wasn’t holding any grudges. But it’s not something that can be resolved. I can’t really walk around Birmingham any more.’

It's strangely fitting that an album from a band whose Very name is rooted in geography should be made by a migrant. And Skinner's frequent namechecks (‘BarneL Brixton. Beckenham‘) do more than just add colour. They're the sign of a young man staking a claim to a new identity.

This kind of aspiration is visible throughout ()ri'gimr/ Pirate .erlt’l'frll. a gripping mix of poetry and lariness. It‘s an album for people who’d like to forget their education and lounge and strut with laddish impunity. and an album for people who‘d rather leay'e their macho side at the door and search for something more ephemeral. Skinner's lyrics are a mix of booze. thuggery. sophistication and subtlety. In "The Irony of it All‘ he dramatises the contradictions through the fictional figures of Tim (weed- addled student prone to oy‘er-intellectualising daytime TV) and 'l’erry thard-drinking lout ).

’I‘m probably more like Terry] says Skinner. ‘I had to start smoking less cos it was making me paranoid. But He met loads of people like Tim ~ a mate of mine used to deal skunk and I‘d go round with him and sell the stuff to students. Out of the other tracks. 'Weak Become Heroes is totally me and ‘Too Much Brandy ‘. the one about the big day out in Amsterdam. that happened just as it is. But a lot of the songs. the really mad ones. they're what I‘d like to be if I wasn’t such a sap. I'm not going to set myself up by saying the albums a documentary. cos. well. it’s like hip hop records. Life‘s not that exciting.‘

Skinner has a habit of making the most mundane of situations sound thrilling. It’s this iny‘entiy'eness that sets him aboy'e many of

his I‘iy'als in the garage scene. Where Oxide and Neutrino are stuck in playground raps such as: 'I‘m sick of all these fake .\I(‘s/Sounding like Mr Blobby.‘ Skinner has his eyes on bigger game: ‘My frequencies are transient and resonate your eardr'ums/I make bangers not anthems leay'e that to the Artful Dodger? he declares on 'I.et’s Push Things Forward.

Musically. l'K garage can sound exceptional. its broken beats conjuring drum (S: bass. hip hop. house and rock. but lyrically it's often sorely lacking. The Streets combine musical innoy'ation with great lyrics. and of all the garage acts yying for public attention. Skinner’s band haye the best chance of smashing into the mainstream. For one thing. they were ney‘cr‘jus‘t about garage.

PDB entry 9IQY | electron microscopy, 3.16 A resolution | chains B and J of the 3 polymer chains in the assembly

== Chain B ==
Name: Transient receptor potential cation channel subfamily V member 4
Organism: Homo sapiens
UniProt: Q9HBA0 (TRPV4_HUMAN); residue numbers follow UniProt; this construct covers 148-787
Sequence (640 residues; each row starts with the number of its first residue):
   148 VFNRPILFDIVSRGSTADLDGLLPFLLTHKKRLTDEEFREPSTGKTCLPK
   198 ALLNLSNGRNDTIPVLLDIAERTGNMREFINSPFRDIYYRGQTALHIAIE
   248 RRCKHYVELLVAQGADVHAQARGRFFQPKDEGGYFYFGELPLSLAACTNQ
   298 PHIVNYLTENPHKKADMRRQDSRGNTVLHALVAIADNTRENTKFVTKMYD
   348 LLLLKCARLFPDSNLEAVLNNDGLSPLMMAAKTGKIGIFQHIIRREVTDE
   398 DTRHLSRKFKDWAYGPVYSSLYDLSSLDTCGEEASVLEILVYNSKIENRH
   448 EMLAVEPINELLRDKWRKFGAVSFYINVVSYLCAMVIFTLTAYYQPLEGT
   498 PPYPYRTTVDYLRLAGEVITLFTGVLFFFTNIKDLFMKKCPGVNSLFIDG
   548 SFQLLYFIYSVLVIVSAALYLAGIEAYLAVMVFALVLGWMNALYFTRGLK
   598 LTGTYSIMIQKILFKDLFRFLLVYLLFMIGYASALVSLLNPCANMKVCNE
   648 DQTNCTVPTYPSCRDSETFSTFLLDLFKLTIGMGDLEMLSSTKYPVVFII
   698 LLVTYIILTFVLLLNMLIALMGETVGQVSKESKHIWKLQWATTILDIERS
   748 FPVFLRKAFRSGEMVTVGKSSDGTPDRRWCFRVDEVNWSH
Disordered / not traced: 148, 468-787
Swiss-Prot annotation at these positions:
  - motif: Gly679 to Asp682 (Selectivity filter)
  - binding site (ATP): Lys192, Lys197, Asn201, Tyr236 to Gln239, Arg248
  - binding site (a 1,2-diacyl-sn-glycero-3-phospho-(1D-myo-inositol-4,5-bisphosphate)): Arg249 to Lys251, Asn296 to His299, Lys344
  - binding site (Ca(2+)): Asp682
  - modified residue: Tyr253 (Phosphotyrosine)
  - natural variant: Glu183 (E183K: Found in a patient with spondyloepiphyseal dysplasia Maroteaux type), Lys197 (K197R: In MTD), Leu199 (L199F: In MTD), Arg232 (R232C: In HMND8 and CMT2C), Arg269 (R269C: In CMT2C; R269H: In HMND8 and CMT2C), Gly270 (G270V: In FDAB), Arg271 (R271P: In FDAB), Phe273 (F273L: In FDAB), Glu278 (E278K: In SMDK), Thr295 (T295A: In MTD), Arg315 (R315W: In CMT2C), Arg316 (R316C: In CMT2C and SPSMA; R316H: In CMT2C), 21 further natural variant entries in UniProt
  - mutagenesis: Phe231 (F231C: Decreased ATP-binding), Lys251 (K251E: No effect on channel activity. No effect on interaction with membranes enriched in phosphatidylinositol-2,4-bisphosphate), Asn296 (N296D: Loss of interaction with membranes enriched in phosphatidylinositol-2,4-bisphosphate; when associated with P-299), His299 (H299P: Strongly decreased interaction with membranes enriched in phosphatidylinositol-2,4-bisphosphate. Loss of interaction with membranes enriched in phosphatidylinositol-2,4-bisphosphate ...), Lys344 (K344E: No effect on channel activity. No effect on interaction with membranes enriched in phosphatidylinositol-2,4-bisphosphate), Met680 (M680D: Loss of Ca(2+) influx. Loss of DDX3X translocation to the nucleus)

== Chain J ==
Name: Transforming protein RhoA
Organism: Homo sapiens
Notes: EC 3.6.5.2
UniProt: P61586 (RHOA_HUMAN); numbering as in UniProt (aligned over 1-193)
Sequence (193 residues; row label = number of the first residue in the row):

“Weak Become Heroes is a lo-li version of a house rccordf says Skinner. ‘I’ye been into all sorts of music: trance. indie. drum & bass. I don‘t use those influences directly. btit they’re all there. In terms of hip hop and garage. I We both. that‘s why it sounds like it does. Lots of people say it's not garage. it‘s l’K hip hop. But that was the original aim. mixing hip hop and garage.‘

It's a heady mix. ()rr'ginu/ PIIYIH’ .llulcriu/ is the most promising debut released this millennium. That afternoon on (ilasgow (ireen was a set by a band who'd only just got their heads round playing live. In the Barrowland. the Streets should be sensational. Ilis final message for the people of Scotland: ‘Spread the love. keep the peace. and if you can‘t. wear rubber gloy‘es.‘

The Streets play Barrowland, Glasgow, Sun 1 Dec.


Do you want to experience this genius at work for yourself? The first three people to send an email to promotions©list.co.uk by

Friday 29 November 2002 will get two tickets for the show at the Barrowland on Sunday 1 December. Remember to include a daytime telephone number. Usual List rules apply.

Na. ‘1‘ [‘th THE LIST 15